General Commentary on the Hensleys of Washington and Scott Co., VA
The author (Marty Grant) is a descendant of Larkin and Sarah (---) Hensley who lived in Washington Co., VA from the 1780's through ca 1806. Their section of the Washington County became Scott County in 1814.
In 1738 Augusta County was formed and became effective in 1745. At this point Augusta covered all of western Virginia and Kentucky, though few whites lived there at first. Augusta then included what is now Washington and Scott Counties.
In 1769 Botetourt County was formed from the southern section of Augusta, effective 1770. Botetourt was huge and included the area that later became Washington County.
In 1772 Fincastle County was formed from the southern part of Botetourt and included pretty much all of South-western Virginia as well as the present state of Kentucky.
Just a few short years later in 1776 Fincastle County was divided into Kentucky, Montgomery and Washington Counties, effective 1777. This was the birth of Washington County, named in honor of General George Washington. At the time it was much larger than today covering all of SW Virginia until 1786 when Russell County was formed.
Washington remained more or less the same until 1814 when Scott County was formed from the western part of Washington (and parts of Lee and Russell Counties). Smyth County was formed in 1832 from the eastern part of Washington and the western part of Wythe County.
The county lines have remained the same (more or less) since 1832.
The Hensleys began arriving as early as 1772 when Samuel Hensley (1754) moved to the area while it was Fincastle County. As far as can be determined, Samuel was the first Hensley to arrive. He moved there from Culpeper County, Virginia.
Samuel was soon followed by Joseph Hensley (1750/60) who also came in from Culpeper, who arrived by 1782.
By 1783 the Hensleys came pouring in from both Culpeper and Buckingham Counties. Since they all wound up living on bordering land and were generally associated with one another, they seem to all be related somehow, though the exact relationships have yet to be determined. The new arrivals included Robert Hensley (c1759), William Hensley (bef 1760), Larkin Hensley (bef 1761), Fielding Hensley (c1761), Agnes Hensley (c1763), and Nicholas Hensley (c1765/67).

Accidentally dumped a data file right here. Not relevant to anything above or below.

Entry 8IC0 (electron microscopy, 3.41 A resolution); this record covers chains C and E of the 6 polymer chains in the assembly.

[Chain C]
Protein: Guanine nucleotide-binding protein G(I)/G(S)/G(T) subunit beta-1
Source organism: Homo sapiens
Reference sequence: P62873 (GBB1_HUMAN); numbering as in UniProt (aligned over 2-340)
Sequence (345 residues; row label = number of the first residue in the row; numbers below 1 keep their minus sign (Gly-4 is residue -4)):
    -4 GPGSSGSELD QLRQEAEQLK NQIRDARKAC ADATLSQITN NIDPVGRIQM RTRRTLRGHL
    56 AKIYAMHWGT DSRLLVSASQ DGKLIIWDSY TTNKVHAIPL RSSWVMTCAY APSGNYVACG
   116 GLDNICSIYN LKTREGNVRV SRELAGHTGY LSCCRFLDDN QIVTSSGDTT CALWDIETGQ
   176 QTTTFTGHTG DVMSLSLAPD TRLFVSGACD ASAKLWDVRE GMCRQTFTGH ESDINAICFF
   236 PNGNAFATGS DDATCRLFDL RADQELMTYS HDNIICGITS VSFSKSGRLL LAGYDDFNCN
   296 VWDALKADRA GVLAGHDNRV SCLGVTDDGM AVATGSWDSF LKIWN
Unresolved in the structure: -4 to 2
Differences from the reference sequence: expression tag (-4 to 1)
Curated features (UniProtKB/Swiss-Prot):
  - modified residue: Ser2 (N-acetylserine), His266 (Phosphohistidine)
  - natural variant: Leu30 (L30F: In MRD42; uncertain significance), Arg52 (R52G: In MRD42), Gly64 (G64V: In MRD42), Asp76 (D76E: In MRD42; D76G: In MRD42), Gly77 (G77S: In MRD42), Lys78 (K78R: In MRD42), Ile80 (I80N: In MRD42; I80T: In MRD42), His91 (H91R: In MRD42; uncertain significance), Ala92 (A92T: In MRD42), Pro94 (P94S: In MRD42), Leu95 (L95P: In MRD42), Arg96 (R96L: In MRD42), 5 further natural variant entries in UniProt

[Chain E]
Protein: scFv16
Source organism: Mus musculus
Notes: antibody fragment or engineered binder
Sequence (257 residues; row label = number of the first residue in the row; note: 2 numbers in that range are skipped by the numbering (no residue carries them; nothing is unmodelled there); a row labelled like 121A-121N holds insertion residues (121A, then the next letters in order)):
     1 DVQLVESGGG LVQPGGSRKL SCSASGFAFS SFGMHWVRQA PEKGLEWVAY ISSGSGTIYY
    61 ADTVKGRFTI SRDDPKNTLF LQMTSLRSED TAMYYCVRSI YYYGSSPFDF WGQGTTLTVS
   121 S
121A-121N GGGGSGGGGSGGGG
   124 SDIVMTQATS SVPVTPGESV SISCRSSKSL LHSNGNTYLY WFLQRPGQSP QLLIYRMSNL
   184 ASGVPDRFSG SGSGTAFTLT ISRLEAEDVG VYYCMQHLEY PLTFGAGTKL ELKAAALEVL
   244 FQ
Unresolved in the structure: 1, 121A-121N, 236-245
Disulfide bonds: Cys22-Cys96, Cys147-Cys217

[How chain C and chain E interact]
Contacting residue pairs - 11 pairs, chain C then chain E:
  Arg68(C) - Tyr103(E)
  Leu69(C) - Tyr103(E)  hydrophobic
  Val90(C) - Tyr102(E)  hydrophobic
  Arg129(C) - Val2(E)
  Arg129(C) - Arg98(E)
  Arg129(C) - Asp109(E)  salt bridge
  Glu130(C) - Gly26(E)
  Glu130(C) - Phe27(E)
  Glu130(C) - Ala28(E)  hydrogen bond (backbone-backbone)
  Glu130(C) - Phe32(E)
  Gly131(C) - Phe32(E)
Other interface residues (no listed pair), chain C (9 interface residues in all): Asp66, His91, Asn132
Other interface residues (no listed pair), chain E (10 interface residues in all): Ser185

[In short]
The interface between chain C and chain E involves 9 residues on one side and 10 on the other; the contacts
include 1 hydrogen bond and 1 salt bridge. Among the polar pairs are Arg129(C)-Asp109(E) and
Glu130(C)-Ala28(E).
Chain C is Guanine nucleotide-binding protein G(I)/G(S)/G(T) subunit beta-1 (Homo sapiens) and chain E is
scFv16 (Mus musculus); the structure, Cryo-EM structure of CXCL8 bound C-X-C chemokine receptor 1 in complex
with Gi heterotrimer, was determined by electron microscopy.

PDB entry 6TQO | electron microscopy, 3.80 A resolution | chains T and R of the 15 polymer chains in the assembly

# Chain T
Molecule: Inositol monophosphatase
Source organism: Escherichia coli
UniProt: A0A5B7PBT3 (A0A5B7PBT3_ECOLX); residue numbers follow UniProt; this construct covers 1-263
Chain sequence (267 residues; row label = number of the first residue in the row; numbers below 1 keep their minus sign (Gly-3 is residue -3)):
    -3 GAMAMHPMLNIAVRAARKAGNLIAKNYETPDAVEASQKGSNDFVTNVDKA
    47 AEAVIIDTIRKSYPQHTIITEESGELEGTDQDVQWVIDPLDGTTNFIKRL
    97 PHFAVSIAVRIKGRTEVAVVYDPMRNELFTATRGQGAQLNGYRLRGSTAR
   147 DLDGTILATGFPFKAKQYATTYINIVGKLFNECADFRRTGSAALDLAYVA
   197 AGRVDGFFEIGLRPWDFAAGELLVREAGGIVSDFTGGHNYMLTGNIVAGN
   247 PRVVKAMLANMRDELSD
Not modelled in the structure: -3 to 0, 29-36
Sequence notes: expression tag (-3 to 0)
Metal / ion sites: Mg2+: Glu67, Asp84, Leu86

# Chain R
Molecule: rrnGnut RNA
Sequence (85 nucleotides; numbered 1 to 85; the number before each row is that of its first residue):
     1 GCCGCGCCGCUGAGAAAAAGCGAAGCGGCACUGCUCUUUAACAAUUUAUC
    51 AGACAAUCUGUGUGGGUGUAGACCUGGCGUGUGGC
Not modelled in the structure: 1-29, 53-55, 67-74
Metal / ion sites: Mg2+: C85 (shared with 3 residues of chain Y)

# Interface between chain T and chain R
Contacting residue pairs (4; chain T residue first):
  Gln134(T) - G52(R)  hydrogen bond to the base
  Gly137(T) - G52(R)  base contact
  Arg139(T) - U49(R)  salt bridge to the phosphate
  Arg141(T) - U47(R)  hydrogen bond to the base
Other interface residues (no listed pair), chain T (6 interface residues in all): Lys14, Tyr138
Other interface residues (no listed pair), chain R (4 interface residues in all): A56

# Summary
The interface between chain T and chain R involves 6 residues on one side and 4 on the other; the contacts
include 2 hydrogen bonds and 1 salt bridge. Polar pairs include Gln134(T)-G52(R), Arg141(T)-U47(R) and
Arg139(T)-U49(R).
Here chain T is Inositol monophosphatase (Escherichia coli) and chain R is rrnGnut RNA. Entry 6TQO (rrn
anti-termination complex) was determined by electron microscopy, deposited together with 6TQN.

These Hensleys settled in a tight group on the waters of North Fork Holston River, Cove Creek and some settled on Steels Creek and Beaver Creek. Some of the Cove Creek land wound up in Scott County when it was formed. Some of these same Hensleys also appear in records across the state line in Sullivan County, Tennessee, which was not very far away, in fact Beaver Creek flowed from Washington into Sullivan. Refer to the map below to see what I mean. Note that North Fork Holston River is marked in red, while Cove Creek is blue, Ketrons Creek (sometimes listed as Catherine's Creek) is marked in Green, while Steele Creek is dark red. The Scott County line cut right through some of the Hensley lands. When the new county was formed, the farm of Samuel Hensley was mentioned as one of the landmarks.
The "Patriarchs" fall into three groups: those from Culpeper Co., VA; those from Buckingham Co., VA; and those from somewhere unknown. The Culpeper and Buckingham and unknown origin Hensleys all were associated so they all seem related. It is tempting to say they are all brothers. One story based on family lore spoke of a Hensley family of 21 children. This could be them though I don't have 21 probable siblings identified. Another family story regarding the rescue of Agnes Hensley Godsey from Indians mentioned five Hensley brothers who took part in the rescue (but did not name them.)
This first generation of Washington County Hensleys had numerous children, some of whom remained, though others moved off to Kentucky, Tennessee, Indiana and other places. There are quite a few second and third generation Hensleys who appear in the records who are clearly related to the patriarchs, but the exact relationship can't be established. There is fifth group of Hensleys who were late arrivals into Scott County who settled in the western part close to the Hawkins Co., TN line where they also appear.
Group one: The Culpeper County Hensleys:
Group two: The Buckingham County Hensleys:
Group three: The Unknown origin Hensleys:
Group four: Next Generation Washington Co., VA Hensleys (listed oldest to youngest)
Group five: Late arrivals to Scott Co., VA (with Hawkins Co., TN connections):
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